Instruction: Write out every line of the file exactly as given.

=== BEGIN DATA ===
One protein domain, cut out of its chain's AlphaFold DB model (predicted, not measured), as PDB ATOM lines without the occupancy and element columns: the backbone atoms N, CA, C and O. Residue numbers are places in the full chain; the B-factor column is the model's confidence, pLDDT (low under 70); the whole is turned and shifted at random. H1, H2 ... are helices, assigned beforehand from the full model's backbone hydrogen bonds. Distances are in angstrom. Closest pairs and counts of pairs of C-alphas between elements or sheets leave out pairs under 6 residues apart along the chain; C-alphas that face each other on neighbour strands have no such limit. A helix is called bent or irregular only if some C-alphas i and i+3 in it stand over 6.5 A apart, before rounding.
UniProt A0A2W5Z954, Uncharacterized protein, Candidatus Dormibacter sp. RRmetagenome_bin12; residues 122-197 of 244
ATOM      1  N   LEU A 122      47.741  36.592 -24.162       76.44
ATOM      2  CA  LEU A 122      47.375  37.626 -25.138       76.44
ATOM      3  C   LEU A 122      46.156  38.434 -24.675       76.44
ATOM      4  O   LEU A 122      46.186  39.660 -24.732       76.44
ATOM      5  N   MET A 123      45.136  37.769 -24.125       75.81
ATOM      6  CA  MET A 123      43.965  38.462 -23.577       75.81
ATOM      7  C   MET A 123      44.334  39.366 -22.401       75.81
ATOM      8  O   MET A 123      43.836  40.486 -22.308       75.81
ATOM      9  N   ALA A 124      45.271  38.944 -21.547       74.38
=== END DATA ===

One protein domain, cut out of its chain's AlphaFold DB model (predicted, not measured), as PDB ATOM lines without the occupancy and element columns: the backbone atoms N, CA, C and O. Residue numbers are places in the full chain; the B-factor column is the model's confidence, pLDDT (low under 70); the whole is turned and shifted at random. H1, H2 ... are helices, assigned beforehand from the full model's backbone hydrogen bonds. Distances are in angstrom. Closest pairs and counts of pairs of C-alphas between elements or sheets leave out pairs under 6 residues apart along the chain; C-alphas that face each other on neighbour strands have no such limit. A helix is called bent or irregular only if some C-alphas i and i+3 in it stand over 6.5 A apart, before rounding.
UniProt A0A2W5Z954, Uncharacterized protein, Candidatus Dormibacter sp. RRmetagenome_bin12; residues 122-197 of 244
ATOM      1  N   LEU A 122      47.741  36.592 -24.162       76.44
ATOM      2  CA  LEU A 122      47.375  37.626 -25.138       76.44
ATOM      3  C   LEU A 122      46.156  38.434 -24.675       76.44
ATOM      4  O   LEU A 122      46.186  39.660 -24.732       76.44
ATOM      5  N   MET A 123      45.136  37.769 -24.125       75.81
ATOM      6  CA  MET A 123      43.965  38.462 -23.577       75.81
ATOM      7  C   MET A 123      44.334  39.366 -22.401       75.81
ATOM      8  O   MET A 123      43.836  40.486 -22.308       75.81
ATOM      9  N   ALA A 124      45.271  38.944 -21.547       74.38